When I travel to other countries for work or pleasure, I usually try to get a sense of the jewelry that’s on the market for the people who live there. I used to take pride in finding things I thought weren’t intended for the tourists, something more authentic.
This category of “for the people” jewelry included some funky yet unworkable pieces, like a pair of Kazakh earrings so heavy that my earlobes would ache after 10 minutes.
Or that Turkish looking bronze ring that I found at a little shop in the Xinjiang region of far western China. I convinced myself that the bright “robins egg” blue center stone could be Persian turquoise, because after all I was basically in that part of the world. (As a qualifier, I had not started to study gemology at that point.) It turns out that glass is a common imitation for nearly everything, everywhere.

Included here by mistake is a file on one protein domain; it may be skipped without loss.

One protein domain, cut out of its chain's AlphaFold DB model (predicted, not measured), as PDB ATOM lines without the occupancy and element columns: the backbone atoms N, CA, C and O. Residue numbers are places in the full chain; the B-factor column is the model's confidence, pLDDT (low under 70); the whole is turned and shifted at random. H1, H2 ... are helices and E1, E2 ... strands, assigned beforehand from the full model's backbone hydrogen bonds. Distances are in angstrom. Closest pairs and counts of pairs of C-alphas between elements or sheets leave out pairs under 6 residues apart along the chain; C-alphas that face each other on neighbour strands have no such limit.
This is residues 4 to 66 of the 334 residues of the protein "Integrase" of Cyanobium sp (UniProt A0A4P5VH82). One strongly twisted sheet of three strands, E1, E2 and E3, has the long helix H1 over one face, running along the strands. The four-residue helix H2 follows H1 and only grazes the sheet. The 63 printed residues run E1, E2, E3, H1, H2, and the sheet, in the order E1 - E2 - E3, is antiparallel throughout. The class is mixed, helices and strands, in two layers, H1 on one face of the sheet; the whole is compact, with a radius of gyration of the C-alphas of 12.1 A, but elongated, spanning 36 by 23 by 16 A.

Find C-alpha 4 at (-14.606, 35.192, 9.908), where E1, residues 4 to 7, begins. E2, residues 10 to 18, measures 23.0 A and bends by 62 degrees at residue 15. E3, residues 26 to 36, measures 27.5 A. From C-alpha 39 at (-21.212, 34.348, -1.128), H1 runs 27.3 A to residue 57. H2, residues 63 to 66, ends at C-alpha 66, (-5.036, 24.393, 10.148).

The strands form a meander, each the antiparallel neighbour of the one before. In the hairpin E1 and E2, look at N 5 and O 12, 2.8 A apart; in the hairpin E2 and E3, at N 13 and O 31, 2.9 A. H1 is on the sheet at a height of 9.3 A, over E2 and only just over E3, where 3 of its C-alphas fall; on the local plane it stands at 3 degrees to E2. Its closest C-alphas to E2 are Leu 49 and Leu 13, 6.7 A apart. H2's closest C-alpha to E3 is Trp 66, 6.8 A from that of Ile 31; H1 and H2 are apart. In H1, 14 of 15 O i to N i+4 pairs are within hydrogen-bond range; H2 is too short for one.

I managed to find some of the best things in places where I had very little time to shop, like Afghanistan. I was on my way out of Kabul after a weeks long reporting assignment for CNN which was cut short when some low-level militants attempted to kidnap me. The journalist Daniel Pearl had disappeared in Pakistan a few days earlier, and apparently others had the idea that a foreign journalist might be worth something. CNN really wanted me out of there. But not before a side trip to Kabul’s Chicken Street and its humble shops.
I found a garnet ring that I wear often until now, 17 years after I bought it for $50.00 U.S. In another part of the country a couple weeks prior, I and Charlie, my cameraman, had flown to Herat in western Afghanistan near the border with Iran. The assignment over, we were on our way to Herat’s tiny airport to fly back to Kabul on literally the only commercial Afghan airplane that the Americans had not destroyed in the massive bombing campaign following September 11th.
But first, I had to make just one quick stop at a jewelry store.
Charlie declared me crazy, once we were back in the car, as I admired my new two-tone brass and silver drop earrings with lapis.
I love these pieces for the personal story behind them as much as for the Central Asian design that I have been drawn to ever since.